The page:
He also has sought a pardon for detained Iraqis who have not been convicted of killings or terrorist acts.

Al-Maliki also said no timetable for the withdrawal of foreign troops would be imposed until Iraqi forces are ready to take over security. "The timing depends on the capabilities of these (Iraqi) forces," he said.

His speech came as the government struggled to contain rampant ethnic and sectarian violence.

U.S. Ambassador Zalmay Khalilzad discussed Iraq with Saudi King Abdullah and other top officials Tuesday in Jeddah, the U.S. Embassy said. Saudi Arabia, home to Islam's holiest shrines, has good relations and some influence among Iraq's Sunni Arabs, which make up the core of the insurgency.

Key Iraqi lawmakers have said that seven insurgent groups — not including al-Qaida or Islamic terror groups but mostly made up of former members or backers of Saddam Hussein's ousted regime — had offered the government a conditional truce.

But one of those purported groups, the Mohammed Army, denied such contacts had been made.

"We heard from the media that Mohammed Army brigades in Abu Ghraib, Fallujah and Ramadi were among those negotiated with the Iraqi government ... and that did not happen," according to a statement dated Monday and e-mailed to journalists in Fallujah.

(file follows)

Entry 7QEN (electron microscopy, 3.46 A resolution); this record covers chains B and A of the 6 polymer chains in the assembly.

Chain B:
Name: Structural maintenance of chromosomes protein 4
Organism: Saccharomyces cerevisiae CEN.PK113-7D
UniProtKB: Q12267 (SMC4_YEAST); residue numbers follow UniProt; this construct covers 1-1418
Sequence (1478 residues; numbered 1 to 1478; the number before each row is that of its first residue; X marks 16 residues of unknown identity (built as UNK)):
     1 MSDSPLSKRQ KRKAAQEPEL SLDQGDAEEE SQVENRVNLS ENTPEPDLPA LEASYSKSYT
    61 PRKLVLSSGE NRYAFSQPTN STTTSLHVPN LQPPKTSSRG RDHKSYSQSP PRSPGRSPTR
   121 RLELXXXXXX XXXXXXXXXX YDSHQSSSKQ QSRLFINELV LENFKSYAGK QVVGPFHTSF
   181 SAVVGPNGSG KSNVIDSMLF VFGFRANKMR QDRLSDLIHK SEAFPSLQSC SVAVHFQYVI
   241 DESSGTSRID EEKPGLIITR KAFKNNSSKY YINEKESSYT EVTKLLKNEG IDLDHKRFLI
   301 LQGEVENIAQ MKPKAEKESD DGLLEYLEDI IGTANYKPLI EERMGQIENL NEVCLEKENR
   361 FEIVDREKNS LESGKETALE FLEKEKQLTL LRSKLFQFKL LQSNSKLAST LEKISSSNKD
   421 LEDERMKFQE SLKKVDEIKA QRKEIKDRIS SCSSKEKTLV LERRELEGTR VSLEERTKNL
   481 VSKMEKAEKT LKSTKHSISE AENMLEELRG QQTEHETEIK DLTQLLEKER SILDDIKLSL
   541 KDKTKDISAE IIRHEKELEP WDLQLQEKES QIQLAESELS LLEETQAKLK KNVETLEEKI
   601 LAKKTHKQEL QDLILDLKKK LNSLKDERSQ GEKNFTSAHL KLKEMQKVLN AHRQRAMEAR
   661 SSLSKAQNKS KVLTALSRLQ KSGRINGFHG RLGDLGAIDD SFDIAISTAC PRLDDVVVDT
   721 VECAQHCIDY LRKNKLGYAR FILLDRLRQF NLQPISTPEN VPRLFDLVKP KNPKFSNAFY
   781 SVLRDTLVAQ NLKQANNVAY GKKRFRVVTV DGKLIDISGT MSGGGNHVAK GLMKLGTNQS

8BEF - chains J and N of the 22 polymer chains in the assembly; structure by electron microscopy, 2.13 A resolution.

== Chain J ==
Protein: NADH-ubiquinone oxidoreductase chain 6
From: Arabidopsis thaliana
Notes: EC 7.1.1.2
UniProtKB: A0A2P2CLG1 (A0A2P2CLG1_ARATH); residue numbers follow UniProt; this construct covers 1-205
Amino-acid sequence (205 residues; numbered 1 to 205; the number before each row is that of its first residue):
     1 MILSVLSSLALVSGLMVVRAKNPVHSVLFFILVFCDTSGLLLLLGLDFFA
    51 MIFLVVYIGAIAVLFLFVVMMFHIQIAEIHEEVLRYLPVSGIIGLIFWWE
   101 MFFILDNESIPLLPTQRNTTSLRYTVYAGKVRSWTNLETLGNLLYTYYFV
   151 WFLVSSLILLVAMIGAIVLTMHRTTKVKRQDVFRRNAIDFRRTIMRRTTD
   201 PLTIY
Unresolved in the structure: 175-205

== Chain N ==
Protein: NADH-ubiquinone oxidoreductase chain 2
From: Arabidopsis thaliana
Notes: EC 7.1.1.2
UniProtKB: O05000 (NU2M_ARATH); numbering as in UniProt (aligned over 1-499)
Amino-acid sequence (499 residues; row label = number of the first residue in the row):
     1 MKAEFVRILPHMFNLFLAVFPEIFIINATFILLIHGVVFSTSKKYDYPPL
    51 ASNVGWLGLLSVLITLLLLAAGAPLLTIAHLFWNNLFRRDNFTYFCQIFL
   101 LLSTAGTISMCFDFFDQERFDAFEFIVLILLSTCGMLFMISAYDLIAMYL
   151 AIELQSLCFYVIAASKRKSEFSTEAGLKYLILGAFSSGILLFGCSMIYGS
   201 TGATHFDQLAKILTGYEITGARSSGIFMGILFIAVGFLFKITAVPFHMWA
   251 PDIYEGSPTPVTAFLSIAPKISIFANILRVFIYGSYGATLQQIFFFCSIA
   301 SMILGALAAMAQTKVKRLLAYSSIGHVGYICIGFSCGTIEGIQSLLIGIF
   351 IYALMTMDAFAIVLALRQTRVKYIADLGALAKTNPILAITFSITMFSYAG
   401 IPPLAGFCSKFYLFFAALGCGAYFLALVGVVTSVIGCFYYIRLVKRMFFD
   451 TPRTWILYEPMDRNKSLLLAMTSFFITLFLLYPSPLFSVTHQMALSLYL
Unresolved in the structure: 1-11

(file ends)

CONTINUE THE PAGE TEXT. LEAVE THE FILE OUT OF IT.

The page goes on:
The Mohammed Army is made up of former members of Saddam's Baath Party, members of his elite Republican Guards and former military commanders. It, too, has focused attacks on the U.S. military and played a role in the November 2004 battle for Fallujah.

National Security Adviser Mouwafak al-Rubaie said a Tunisian identified as Yousri Fakher Mohammed Ali — and also known as Abu Qudama — was captured after being seriously wounded in a clash with security forces north of Baghdad a few days ago in which 15 other foreign fighters were killed.

Al-Rubaie said Abu Qudama was part of a gang that carried out the Feb. 22 attack on the Shiite Golden Dome shrine in Samarra, 60 miles north of Baghdad. The suspect entered Iraq in November 2003 and joined Al Qaeda in June 2004, al-Rubaie said.

He also identified the fugitive ringleader in the operation as an Iraqi named Haitham Sabah Shaker Mohammed al-Badri, an Al Qaeda operative. He said the gang, which included two other Iraqis, four Saudis and Abu Qudama, planted bombs in the 1,200-year-old Askariya mosque that exploded and obliterated its glistening golden dome.